The 23rd Ohio's Musician

Transcribed by Larry Stevens

As told by Brig. Gen. Comly, in National Tribune.

We had in the Twenty-third Ohio (Hayes' Regiment) a quaint old character - an enlisted musician - whose name I would not mention for anything. Just before the battle of South Mountain he came to me and asked me to step aside with him a moment. I did so, and he said: "My God Major, I am a coward! I did not know it. I thought I could help the country, and, though I was past 45 and needn't to, I enlisted. Now I have found that I can't go into a fight! I can't Major, if you should kill me! I shall be disgraced, and all the folks back home will know it. I can never hold my head up again if I try to go into this fight. Can't you do something for me? Give me something to do that ain't fighting and I'll do anything. Oh, for God's sake, major, think of something and save me from the disgrace!"
The poor fellow was half frantic in his earnestness. I thought a moment and said: "A..., do you think you could carry water for the men while they are fighting? It is going to be an awful hot day, and a canteen of fresh water will be about the greatest luxury the men could have under fire. Can you carry water for them?" "Oh, yes. Thank you major." Well, now, in the thickest of that fight, where the regiment lost within eight men of half that went into action, old A... would come to the front loaded down with canteens, delivering them, and taking up the empty ones along the line. Between bayonet charges the men were hugging the ground like a long-lost brother, under such a storm of minie balls as did not seem to leave any occupied space in the air. Old A... would prance down the line delivering canteens to the panting men without any more sense of fear than the bravest man in the army, until his last canteen of water was gone, then he would give a wild yell and bolt for the rear as if the devil was after him.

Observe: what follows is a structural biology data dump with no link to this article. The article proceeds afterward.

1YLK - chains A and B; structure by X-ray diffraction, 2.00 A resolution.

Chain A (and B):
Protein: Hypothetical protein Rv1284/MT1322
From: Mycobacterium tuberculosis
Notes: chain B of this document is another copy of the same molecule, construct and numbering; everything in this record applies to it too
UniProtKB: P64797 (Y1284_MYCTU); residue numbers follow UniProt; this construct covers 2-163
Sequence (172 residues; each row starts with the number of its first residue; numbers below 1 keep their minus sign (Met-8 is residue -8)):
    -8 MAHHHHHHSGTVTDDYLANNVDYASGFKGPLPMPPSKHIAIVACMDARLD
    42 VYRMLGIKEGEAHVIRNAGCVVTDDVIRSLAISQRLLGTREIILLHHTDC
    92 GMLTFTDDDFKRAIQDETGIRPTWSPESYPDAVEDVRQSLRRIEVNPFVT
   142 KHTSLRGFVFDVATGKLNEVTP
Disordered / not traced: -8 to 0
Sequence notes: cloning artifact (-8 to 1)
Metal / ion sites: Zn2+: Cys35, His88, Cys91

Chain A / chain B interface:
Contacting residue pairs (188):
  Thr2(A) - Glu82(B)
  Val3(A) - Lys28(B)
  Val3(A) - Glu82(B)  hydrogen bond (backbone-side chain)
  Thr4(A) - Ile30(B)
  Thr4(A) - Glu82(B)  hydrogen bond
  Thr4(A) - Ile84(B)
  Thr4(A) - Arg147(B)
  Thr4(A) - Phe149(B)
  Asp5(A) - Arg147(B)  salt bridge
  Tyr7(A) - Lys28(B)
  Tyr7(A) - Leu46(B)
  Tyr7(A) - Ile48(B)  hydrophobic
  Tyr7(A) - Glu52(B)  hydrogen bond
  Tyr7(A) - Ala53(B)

From: Civil War Scrapbooks
Volume 13 page 24
Ohio Historical Society Collections
Columbus Ohio

Web Publishing Copyright © 1995 Larry Stevens

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Last updated September 1 1995